MAZI's picture
People fighting depression TOGETHER

HELLENIC ASSOCIATION FOR MOOD DISORDERS "MAZI" (“together” in Greek), is a non-profit organization established at 2010 by the majority of people with personal experience (patients and relatives) with Mood Disorders, friends of these people and professional experts with a special interest to participate in the effort of the association. The aim of the association is to support, empower and inform people suffering from mood disorder, their families and friends. The main vehicle for achieving this goal was the creation and support self-help groups for people with Mood Disorder.

In various foreign countries such groups (self-help or support groups) already count several years of experience and have proven their importance for effective self-management of Mood Disorders (in addition to any treatment). MAZI aspired to fill this gap in Greece. At this moment there are 3 groups in Athens and one in Thessaloniki. The ultimate goal is the creation and support of a nationwide network of regional annexes empowerment of people with mood disorder and mental health promotion.

During the meet ups of MAZI’s self-help groups, the participants share their experiences, personal feelings, information and strategies that have been developed to deal with mood disorder and live a fulfilling life. These sessions are about peer-support through sharing personal experiences, knowledge, concerns, worries and strategies.

Participants are people who have been diagnosed with mood disorder (Major Depressive Disorder, Dysthymic Disorder, Bipolar Disorder I and II and cyclothymic disorder). The groups often include relatives and friends of people with mood disorder. These groups do not have a therapeutic clinical role and therefore do not replace or supersede any medical, psychiatric or psychotherapeutic treatment that the participants may receive.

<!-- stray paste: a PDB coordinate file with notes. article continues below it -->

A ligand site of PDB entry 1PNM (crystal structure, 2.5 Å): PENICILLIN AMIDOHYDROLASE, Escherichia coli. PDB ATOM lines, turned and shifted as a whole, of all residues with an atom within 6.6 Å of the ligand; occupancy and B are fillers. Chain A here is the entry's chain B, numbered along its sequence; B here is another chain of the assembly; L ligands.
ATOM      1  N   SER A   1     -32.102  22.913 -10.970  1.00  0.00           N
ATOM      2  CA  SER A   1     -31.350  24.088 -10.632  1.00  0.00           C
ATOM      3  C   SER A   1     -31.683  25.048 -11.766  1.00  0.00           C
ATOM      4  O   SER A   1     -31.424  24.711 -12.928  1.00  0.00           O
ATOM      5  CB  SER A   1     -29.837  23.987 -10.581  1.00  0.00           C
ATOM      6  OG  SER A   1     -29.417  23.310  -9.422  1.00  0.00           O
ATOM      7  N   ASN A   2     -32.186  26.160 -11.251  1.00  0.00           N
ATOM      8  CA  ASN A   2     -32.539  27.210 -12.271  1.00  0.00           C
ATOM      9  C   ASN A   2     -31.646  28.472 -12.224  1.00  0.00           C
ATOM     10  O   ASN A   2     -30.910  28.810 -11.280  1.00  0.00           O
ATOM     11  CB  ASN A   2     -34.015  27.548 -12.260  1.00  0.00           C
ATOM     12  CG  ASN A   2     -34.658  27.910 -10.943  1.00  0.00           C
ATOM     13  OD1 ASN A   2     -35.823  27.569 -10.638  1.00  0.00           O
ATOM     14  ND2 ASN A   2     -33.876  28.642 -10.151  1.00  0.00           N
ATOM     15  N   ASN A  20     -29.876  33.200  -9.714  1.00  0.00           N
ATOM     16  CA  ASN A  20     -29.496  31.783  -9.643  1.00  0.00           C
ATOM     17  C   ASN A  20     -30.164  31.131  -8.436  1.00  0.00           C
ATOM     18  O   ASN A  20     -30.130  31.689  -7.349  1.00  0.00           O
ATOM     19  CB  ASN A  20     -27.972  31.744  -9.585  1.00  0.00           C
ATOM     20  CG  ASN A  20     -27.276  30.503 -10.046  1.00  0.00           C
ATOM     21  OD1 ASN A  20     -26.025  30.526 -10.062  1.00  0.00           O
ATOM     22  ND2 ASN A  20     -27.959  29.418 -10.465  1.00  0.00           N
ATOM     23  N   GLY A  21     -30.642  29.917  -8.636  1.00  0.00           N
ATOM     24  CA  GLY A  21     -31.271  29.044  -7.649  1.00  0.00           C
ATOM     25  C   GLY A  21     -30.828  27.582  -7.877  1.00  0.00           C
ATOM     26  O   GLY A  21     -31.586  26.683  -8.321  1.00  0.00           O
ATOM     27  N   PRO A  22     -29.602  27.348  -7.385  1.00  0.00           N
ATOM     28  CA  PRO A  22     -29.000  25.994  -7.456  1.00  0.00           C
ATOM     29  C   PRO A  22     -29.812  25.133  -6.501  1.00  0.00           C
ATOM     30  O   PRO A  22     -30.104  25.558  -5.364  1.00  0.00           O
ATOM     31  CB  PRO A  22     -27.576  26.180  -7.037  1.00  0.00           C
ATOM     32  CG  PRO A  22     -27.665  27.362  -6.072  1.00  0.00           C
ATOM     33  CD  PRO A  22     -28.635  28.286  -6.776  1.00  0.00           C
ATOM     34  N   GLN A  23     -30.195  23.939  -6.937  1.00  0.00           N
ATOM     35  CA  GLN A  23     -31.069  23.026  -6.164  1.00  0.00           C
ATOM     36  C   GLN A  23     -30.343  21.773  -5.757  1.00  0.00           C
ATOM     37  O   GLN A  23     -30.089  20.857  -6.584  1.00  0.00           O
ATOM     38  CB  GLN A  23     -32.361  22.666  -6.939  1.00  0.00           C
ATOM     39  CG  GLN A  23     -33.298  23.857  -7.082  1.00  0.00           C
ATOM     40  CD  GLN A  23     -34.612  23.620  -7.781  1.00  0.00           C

There are no expert lectures and no self-pity parties. These self-help groups are meet ups of optimism, hope and encouragement. The specific objectives of the programme are:

  • to support and encourage members in regaining control and improving the quality of their lives and their relationships.

  • to provide an environment of emotional support, which reduces isolation and alienation, moderates despair and increases optimism, personal responsibility and self-acceptance.

  • to help members extract greater joy and satisfaction from life, in spite of difficulties, obstacles, frustrations and setbacks.

  • to help members learn and practice new, more effective and satisfactory ways of relating to others.

It is a collective and individual responsibility of each group member to make the discussion a safe place for sharing. We respect confidentiality, treating each other with respect, courtesy, understanding and compassion. Anyone wishing to share something has the opportunity to do so, with no participant monopolising the group’s time. The group allows each participant to speak without interruptions and side conversations. Everything said there, stays there, following the prime rule of confidentiality which must be respected and observed by all. This rule is only lifted when a member declares that it intends to do harm to himself/herself or to others.